Fluorescence-Labeled mRNA LNPs Distribution and Luciferase Expression in Mice after Administration Via Different Routes

The Fluc-mRNA LNPs were injected respectively via intramuscular, subcutaneous, and intravenous routes. The LNPs were physically labeled with the DiR dye. As shown in Fig. 5, intravenously injected LNPs led to particles accumulation mainly in the liver. The resulted luciferase expressions were also concentrated in the liver, as early as 1 h after injection. The bioluminescence peaked at 4 h and decreased quickly to almost background levels within 48 h after injection. mRNA LNPs were given intramuscularly led to delayed and weaker gene transfections at the injection site. Nonetheless, the protein expression in the liver was also significant. As aforementioned, fluorescence LNP signals remained mainly at the injection site for more than 72 h after injection. But the luciferase activities were no longer detectable after 48 h. In contrast, LNPs injected subcutaneously also remained at the injection site and the produced luciferase expression occurred locally at a much weaker degree.

Fig. 5
figure 5

Biodistribution of DiR labeled Fluc-mRNA LNPs given via different routes of injection and the resulted luciferase expression signals. Representative images from one of the 3 mice per route of the injection group are shown. Both the fluorescence (left panel) images and bioluminescence (right) images were from the same mice taken using the same IVIS equipment.

Fluorescence-Labeled mRNA LNPs Distribution and Luciferase Expression in Mice Using LNPs with Different Sizes

Flu-mRNA LNPs with different size distributions were prepared as shown in Fig. 1A while maintaining the same lipid composition and mRNA to lipid ratios. They were injected into mice by intramuscular injection. Fluorescence and bioluminescence images at various time points are demonstrated in Fig. 6. Regarding the biodistribution of LNPs, particles with small particle sizes were more likely to migrate to the liver. In contrast, particles of large sizes mostly remained in the muscle tissue at the injection site. Interestingly, despite the dominant accumulation in the liver by the small LNPs, the luciferase activities in the liver were less significant than that of the medium-sized particles. The liver expression was much weaker for the larger particles, but the gene expression in the muscles was not affected.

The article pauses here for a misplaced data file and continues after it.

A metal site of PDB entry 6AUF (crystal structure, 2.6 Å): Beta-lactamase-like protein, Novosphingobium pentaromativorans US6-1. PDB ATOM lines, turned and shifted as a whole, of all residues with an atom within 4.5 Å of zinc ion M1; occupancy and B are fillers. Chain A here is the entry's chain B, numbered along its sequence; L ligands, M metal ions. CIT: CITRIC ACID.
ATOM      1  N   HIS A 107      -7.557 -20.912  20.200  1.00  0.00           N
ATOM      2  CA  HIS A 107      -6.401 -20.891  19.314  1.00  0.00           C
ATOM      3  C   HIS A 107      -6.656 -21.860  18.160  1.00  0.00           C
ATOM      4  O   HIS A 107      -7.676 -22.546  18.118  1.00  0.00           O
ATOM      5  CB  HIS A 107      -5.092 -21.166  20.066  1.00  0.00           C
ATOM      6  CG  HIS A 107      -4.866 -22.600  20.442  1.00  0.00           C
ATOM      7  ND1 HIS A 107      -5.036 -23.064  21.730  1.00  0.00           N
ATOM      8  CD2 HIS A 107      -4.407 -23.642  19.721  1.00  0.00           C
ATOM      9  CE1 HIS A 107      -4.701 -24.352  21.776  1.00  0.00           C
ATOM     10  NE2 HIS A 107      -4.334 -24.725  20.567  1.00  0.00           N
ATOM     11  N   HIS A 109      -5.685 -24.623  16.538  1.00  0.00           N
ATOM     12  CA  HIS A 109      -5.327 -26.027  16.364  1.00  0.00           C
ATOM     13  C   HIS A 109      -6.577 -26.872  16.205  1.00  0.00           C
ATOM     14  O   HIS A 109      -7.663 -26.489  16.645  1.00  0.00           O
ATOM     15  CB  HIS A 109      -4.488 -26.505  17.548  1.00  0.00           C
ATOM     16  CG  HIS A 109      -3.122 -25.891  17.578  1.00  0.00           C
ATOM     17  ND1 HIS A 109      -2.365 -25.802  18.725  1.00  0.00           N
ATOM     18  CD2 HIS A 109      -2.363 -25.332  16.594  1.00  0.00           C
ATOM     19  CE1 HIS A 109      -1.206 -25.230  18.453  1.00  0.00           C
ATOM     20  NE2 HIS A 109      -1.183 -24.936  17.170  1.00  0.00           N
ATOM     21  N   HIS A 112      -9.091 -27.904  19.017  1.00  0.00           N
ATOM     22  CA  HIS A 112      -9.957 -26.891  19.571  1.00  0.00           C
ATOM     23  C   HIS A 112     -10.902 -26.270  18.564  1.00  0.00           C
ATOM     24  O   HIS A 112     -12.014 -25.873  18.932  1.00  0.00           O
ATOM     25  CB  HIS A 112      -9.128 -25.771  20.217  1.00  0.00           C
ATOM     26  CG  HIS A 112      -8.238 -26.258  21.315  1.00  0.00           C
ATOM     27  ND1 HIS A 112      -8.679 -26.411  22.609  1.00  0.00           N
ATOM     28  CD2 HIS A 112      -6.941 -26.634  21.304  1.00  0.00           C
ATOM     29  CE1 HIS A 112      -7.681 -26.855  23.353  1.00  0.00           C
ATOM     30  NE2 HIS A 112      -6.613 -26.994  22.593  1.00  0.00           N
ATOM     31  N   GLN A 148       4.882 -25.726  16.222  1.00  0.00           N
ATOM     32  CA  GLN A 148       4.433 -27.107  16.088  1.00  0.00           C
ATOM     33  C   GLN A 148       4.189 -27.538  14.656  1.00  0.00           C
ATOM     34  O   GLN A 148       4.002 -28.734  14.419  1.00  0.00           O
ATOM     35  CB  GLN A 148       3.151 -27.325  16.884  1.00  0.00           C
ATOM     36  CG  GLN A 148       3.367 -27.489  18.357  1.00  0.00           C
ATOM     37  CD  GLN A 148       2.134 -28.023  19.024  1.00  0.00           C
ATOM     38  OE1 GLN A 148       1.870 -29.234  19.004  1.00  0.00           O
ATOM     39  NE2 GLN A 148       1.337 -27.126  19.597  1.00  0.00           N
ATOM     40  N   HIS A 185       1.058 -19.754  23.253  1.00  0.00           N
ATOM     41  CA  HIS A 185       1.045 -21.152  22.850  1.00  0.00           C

Fig. 6
figure 6

Biodistribution of DiR-labeled Fluc-mRNA LNPs with different size distribution and the resulted luciferase expression signals after intramuscular injection. Representative images from one of the 3 mice per size group are shown. Both the fluorescence (left panel) and bioluminescence (right) images were from the same mice taken using the same IVIS equipment.


Lipid nanoparticles (LNPs) have been explored for delivering large biomolecules including proteins and RNAs (1,14). One siRNA LNP product was approved for the treatment of transthyretin-mediated amyloidosis (15); LNPs carrying mRNAs are actively explored for cancer immunotherapy, protein replacement, and gene editing (16,17,18). It is reported that the magnitude and duration of transgene expression resulting from mRNA–LNPs vary significantly through different routes of administration (10). Intravenous, intraperitoneal, intramuscular, and intratracheal deliveries were shown leading to mRNA translation in the liver. This is confirmed by our study (Fig. 5). Nonetheless, the connection between the exposure of LNPs to the body and the immune response seems less explored with regard to delivery routes and nanoparticle properties. The purpose of this study was thereby to evaluate this relationship using a murine model.

LNP formulation generally contains similar components of ionizable lipids and co-lipids. The tertiary amine group of ionizable lipids is protonated around pH 4 and neutral at pH 7. The lipids are used to ensure a good balance between encapsulation integrity and intracellular delivery of the payload (e.g., mRNAs). By varying the mRNA concentration during mixing and the alcohol to buffer mixing ratios, three different sizes of LNPs were prepared in this study (Fig. 1). The single-bilayer LNPs of our small batch was similar to the “blebs” reported (19,20), which was suggested as a bilayer construct with an amorphous electron-dense core doped by occasional electron-lucent cavities (21). Multi-layer structures were also found in our large LNP preparation. The mRNAs could not be clearly identified in the electron micrographs but likely reside between the layers. While the LNP microstructure may affect the LNP stability and possibly the transfection efficiency, we mainly focus on the role of the particle size on their biodistribution in this study. Given that there were different structures co-existing in these preparations, it would be ideal if one can isolate the different structures and evaluate their biodistribution and transfection activities respectively. Alternatively, we are also trying to adjust the mixing conditions to obtain preparations with more homogenous microstructures.